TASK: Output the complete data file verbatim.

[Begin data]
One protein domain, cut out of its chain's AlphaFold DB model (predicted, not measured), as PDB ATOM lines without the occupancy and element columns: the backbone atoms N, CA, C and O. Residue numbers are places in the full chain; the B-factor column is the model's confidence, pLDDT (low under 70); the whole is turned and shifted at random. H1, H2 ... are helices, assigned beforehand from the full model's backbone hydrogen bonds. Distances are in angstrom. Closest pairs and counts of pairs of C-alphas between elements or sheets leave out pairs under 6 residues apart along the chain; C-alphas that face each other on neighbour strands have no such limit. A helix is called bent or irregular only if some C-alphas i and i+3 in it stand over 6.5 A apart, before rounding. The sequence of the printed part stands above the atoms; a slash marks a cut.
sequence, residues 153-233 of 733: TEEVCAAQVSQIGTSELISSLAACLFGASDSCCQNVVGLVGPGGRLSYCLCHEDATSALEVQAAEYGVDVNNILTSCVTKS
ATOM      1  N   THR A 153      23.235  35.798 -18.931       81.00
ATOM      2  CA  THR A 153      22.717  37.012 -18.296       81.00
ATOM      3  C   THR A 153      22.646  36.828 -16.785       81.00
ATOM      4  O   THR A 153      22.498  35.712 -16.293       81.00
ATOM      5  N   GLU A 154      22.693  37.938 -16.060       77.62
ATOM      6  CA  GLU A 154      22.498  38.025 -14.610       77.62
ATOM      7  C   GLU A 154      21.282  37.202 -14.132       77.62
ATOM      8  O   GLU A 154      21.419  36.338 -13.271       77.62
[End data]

One protein domain, cut out of its chain's AlphaFold DB model (predicted, not measured), as PDB ATOM lines without the occupancy and element columns: the backbone atoms N, CA, C and O. Residue numbers are places in the full chain; the B-factor column is the model's confidence, pLDDT (low under 70); the whole is turned and shifted at random. H1, H2 ... are helices, assigned beforehand from the full model's backbone hydrogen bonds. Distances are in angstrom. Closest pairs and counts of pairs of C-alphas between elements or sheets leave out pairs under 6 residues apart along the chain; C-alphas that face each other on neighbour strands have no such limit. A helix is called bent or irregular only if some C-alphas i and i+3 in it stand over 6.5 A apart, before rounding. The sequence of the printed part stands above the atoms; a slash marks a cut.
sequence, residues 153-233 of 733: TEEVCAAQVSQIGTSELISSLAACLFGASDSCCQNVVGLVGPGGRLSYCLCHEDATSALEVQAAEYGVDVNNILTSCVTKS
ATOM      1  N   THR A 153      23.235  35.798 -18.931       81.00
ATOM      2  CA  THR A 153      22.717  37.012 -18.296       81.00
ATOM      3  C   THR A 153      22.646  36.828 -16.785       81.00
ATOM      4  O   THR A 153      22.498  35.712 -16.293       81.00
ATOM      5  N   GLU A 154      22.693  37.938 -16.060       77.62
ATOM      6  CA  GLU A 154      22.498  38.025 -14.610       77.62
ATOM      7  C   GLU A 154      21.282  37.202 -14.132       77.62
ATOM      8  O   GLU A 154      21.419  36.338 -13.271       77.62